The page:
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'Fast Track' Leads Way to Dumping ...

July 30, 2001|ALAN TONELSON and ROBERT L. BOROSAGE | Alan Tonelson is a research fellow at the U.S. Business and Industry Council Educational Foundation. Robert L. Borosage is co-director of the Campaign for America's Future

Congress will soon resume debating "fast-track" legislation that would authorize the president to negotiate new international trade deals. As with fast-track battles over the past decade, this year's debate will center on demands by trade policy critics that the president include enforceable safeguards for workers and the environment in any new agreements.

These safeguards are needed to ensure that future agreements benefit U.S. workers and domestic companies as well as multinational businesses, and to enable foreign populations to use trade liberalization to raise, not lower, living standards. Yet the recent explosion of the U.S. trade deficit, coupled with the dramatic slowdown in U.S. economic growth and the nose dive in U.S. manufacturing, underscore that fast-track legislation must address some neglected economic basics as well.

Global overcapacity--too much production for the level of demand--in many industries is a growing problem for U.S.-based producers. Since the U.S. remains the locomotive for global growth, most of the excess production inevitably is dumped here. U.S. workers and domestic companies pay the price in lost jobs and market share.

The U.S. trade laws that help combat this dumping were substantially weakened by the last world trade agreement, reached in 1993. But since then, foreign governments have felt intensified pressure to keep their workers employed despite slowing growth. Consequently, they are not only dumping more but are determined to undermine, if not eliminate, the United States' remaining legal responses.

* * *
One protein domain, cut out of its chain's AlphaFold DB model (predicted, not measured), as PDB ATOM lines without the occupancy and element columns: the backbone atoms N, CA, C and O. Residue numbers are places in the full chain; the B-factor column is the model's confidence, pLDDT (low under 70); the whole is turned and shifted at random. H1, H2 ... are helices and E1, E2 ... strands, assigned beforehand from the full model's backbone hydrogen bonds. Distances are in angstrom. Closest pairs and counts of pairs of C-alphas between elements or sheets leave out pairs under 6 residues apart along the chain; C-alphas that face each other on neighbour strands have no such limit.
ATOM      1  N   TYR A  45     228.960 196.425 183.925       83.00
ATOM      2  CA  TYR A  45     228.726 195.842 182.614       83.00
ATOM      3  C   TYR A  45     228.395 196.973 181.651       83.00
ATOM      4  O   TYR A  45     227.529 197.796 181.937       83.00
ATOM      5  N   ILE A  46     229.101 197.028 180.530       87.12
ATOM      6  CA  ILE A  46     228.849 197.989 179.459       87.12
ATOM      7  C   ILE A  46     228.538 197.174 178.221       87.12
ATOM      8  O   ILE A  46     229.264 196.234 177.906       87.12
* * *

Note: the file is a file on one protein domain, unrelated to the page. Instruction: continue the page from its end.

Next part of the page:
In 1999, 234 House members supported a resolution barring the president from participating in any international trade talks whose agenda includes further weakening of anti-dumping and anti-subsidy rules.

This proposal should be included in the pending fast-track measure, especially because shortly before his appointment, U.S. Trade Representative Robert Zoellick spoke of his willingness to change these anti-dumping laws.

Actually, the United States needs broader authority to combat dumping, particularly when rock-bottom prices for imports result from excessive exchange-rate movements. Given a long history of currency manipulation by the Japanese and other East Asian central banks, the United States should be able to offset such market-distorting policies when they give foreign producers unwarranted advantages in the U.S. market, and when they price U.S. goods out of foreign markets.

Congress also should require that the administration produce detailed and timely analyses projecting the impact on domestic output, employment and the trade balance of the evolving negotiations. The last two world trade agreements and NAFTA were sold to Congress partly on fatally flawed official economic projections.

Fast-track--now called "trade promotion authority" by the administration--would prevent Congress from modifying any trade deal. If lawmakers are denied the option of amending agreements submitted by the president, they and the voters should be informed regularly about the ongoing negotiations.

Further, before any new trade agreements are finalized, Congress should require the president to bolster the U.S. government's capacity to monitor and enforce these agreements and commit the resources to do so. Even many supporters of current trade policies agree that the Clinton administration did a poor job of ensuring compliance with the hundreds of new trade agreements it signed. What is the point of meticulously constructing trade policy positions and negotiating strategies if signatories feel substantially free to ignore final agreements?

The critics' focus on labor and environmental issues has been vital in its own right and useful for reminding U.S. leaders that trade agreements affect every dimension of American life, not just the economy.

But the U.S. economy's current troubles show that trade negotiators also must do a better job of ensuring that U.S. companies and workers are dealt with fairly and that the rules are enforced. Congress must make certain that the administration gets this message before it embarks on new trade talks.

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